Teething is an uncomfortable time for your little one, and this period often comes with a lot of crying and fussy behavior. This milestone can feel all the more nerve-racking when you’re a first-time parent. Sure, you’re also excited about your baby’s first tooth, but no parent wants to see their child upset or in pain. Growing is hard, and sometimes, it hurts a little too. We’ve laid out the best methods to soothe a teething baby so that you can help keep your little one comfortable as they grow.
If your baby is old enough and the pediatrician gives you the go-ahead, stick to soft foods. Some great foods for a teething baby include:
- Pureed vegetables
- Scrambled eggs
Some moms also freeze a bit of breast milk or formula to make a milk popsicle—dubbed “milksicle” by moms—for their baby. You could also freeze items like yogurt or fruit for some cool relief. All these foods are easy to eat and gentle on the gums, which will help keep your precious bundle nourished as they grow.
Just like every parent needs a stockpile of pacifiers, you should have plenty of teethers. As a first-time parent, finding the right teether for your baby can feel challenging since there’s so much on the market. Experts recommend sticking to wooden or silicone teethers because they’re more hygienic and gentler on the gums.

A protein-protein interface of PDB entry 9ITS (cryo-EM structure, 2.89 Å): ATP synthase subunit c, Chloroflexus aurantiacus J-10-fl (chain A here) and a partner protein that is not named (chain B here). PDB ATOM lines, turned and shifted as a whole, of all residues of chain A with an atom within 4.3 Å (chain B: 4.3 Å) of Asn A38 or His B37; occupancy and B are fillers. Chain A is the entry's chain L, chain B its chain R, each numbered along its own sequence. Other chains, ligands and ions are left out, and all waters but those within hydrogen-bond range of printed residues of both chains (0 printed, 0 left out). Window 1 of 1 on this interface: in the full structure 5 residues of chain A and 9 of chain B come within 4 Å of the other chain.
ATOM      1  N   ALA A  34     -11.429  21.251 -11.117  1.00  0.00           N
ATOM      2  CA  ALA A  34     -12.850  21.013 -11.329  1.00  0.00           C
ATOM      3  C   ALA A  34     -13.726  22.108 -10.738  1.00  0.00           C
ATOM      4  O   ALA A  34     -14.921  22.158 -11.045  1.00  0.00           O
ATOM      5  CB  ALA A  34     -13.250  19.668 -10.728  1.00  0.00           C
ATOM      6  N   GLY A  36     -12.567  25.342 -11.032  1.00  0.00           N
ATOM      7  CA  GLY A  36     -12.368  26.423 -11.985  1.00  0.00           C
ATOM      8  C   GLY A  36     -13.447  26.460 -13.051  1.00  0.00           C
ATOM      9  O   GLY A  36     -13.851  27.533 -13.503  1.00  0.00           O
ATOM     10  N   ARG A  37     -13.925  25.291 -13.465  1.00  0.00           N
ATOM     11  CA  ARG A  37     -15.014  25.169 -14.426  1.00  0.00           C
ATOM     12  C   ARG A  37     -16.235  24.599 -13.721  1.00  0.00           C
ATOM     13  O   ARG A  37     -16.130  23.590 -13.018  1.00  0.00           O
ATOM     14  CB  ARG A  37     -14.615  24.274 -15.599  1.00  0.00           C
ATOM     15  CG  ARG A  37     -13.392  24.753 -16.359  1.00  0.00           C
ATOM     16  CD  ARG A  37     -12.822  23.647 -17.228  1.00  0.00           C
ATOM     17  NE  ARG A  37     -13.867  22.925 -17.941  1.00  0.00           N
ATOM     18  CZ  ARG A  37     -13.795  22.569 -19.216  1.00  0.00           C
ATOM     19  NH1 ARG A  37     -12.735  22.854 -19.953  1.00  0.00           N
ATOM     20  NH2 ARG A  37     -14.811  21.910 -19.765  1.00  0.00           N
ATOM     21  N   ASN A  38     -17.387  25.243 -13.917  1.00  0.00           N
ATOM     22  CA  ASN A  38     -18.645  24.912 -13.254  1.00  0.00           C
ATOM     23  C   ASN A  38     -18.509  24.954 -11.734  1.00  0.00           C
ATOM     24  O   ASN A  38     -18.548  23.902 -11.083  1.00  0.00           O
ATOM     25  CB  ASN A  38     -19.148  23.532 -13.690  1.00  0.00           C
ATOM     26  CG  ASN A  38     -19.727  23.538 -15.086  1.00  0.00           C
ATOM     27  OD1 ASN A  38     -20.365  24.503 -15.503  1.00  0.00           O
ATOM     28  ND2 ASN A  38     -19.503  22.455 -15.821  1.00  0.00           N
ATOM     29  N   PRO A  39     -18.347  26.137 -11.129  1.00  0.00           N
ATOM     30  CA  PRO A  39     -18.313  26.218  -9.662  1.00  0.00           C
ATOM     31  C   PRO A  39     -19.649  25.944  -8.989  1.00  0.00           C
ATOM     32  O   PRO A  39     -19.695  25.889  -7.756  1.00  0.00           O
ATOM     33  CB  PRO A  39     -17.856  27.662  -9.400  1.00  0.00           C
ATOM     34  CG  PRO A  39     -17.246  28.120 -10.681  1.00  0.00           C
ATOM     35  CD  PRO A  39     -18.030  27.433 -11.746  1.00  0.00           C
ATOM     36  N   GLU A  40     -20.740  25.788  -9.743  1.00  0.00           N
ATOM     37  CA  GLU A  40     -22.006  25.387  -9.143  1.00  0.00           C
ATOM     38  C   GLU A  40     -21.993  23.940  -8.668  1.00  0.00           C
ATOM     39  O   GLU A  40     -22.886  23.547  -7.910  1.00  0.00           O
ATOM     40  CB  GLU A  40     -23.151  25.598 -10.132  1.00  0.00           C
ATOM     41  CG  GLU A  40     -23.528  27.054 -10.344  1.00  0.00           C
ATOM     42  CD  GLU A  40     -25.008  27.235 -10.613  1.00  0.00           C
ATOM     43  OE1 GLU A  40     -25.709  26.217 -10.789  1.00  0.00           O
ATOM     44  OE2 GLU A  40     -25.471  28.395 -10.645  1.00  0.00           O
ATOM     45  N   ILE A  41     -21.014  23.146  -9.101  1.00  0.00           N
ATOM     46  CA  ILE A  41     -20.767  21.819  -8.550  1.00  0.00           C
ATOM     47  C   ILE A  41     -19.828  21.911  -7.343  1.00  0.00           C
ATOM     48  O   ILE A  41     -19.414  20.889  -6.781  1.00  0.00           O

You can give your baby a bit of extra relief by placing their teeter in the freezer so that it gets nice and cold for your little one. But before doing this, double-check that the material is freezer safe. Typically, silicone is freezer safe, but other materials like wood or plastic may not be.
Another one of the best methods to soothe a teething baby is to give them a massage. Lightly rubbing your baby’s gums can help provide them with a bit of relief and lessen that fussy behavior. Make sure you wash your hands before moving your fingers in small circular motions over your little one’s gums.
Usually, teething babies drool more than usual, and you should wipe away excess saliva on their chin and mouth. Leaving this sometimes leads to a mild rash, which can add to your infant’s discomfort.
If all else fails, and your baby is still in a lot of pain, you may need to reach out to your pediatrician. Sometimes, doctors prescribe babies pain medication to help lessen this pain so they can eat and sleep through the night.
Remember to give your baby lots of hugs and kisses, no matter what additional methods you rely on. A few extra cuddles go a long way and remind them that you’re there to comfort and care for them.